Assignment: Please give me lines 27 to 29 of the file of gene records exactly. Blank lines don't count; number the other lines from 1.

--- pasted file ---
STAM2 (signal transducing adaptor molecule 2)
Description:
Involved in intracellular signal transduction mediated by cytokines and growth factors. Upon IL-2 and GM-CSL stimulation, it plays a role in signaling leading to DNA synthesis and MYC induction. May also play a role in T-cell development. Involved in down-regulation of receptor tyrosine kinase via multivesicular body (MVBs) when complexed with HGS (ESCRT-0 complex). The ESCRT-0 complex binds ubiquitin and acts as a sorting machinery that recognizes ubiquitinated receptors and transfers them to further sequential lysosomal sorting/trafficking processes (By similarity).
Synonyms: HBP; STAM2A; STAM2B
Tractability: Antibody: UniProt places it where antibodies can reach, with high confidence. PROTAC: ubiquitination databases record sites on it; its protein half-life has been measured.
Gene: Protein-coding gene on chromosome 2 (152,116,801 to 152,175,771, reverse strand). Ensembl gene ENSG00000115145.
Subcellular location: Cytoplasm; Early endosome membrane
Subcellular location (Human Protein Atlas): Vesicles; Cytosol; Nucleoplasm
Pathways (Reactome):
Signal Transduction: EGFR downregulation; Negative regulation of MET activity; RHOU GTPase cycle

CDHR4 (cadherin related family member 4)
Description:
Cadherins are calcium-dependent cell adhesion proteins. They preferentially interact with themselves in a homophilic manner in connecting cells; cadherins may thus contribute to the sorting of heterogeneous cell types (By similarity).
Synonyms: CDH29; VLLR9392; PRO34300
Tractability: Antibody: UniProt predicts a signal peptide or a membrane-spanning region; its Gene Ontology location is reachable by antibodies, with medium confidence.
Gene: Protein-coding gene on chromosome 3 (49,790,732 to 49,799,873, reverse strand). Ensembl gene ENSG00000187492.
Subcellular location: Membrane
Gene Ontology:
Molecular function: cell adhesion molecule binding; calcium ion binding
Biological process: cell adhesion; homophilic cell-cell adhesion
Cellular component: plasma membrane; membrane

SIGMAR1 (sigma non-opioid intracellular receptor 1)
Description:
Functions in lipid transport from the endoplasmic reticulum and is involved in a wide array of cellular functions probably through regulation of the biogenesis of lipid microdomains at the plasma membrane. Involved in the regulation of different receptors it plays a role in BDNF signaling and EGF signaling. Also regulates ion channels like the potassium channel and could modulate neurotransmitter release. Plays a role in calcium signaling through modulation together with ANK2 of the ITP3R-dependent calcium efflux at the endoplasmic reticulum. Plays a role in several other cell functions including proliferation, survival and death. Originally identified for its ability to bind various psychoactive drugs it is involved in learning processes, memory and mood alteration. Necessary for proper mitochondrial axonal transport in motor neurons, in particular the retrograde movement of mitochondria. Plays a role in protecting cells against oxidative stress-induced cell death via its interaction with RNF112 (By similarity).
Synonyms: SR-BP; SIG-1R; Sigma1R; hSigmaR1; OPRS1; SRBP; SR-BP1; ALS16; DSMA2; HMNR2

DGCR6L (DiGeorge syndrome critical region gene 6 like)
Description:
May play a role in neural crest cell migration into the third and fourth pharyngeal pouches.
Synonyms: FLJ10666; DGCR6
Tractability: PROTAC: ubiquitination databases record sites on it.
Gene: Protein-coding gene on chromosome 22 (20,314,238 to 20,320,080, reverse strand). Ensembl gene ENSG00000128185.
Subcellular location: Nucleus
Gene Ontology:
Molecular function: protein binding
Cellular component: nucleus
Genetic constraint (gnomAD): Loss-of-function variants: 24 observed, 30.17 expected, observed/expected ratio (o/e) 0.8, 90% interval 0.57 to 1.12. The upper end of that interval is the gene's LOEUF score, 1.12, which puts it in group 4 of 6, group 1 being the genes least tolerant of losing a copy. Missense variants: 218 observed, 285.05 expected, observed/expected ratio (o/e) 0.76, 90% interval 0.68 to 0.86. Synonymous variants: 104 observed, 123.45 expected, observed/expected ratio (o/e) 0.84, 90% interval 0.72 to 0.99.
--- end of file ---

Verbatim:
Description:
May play a role in neural crest cell migration into the third and fourth pharyngeal pouches.
Synonyms: FLJ10666; DGCR6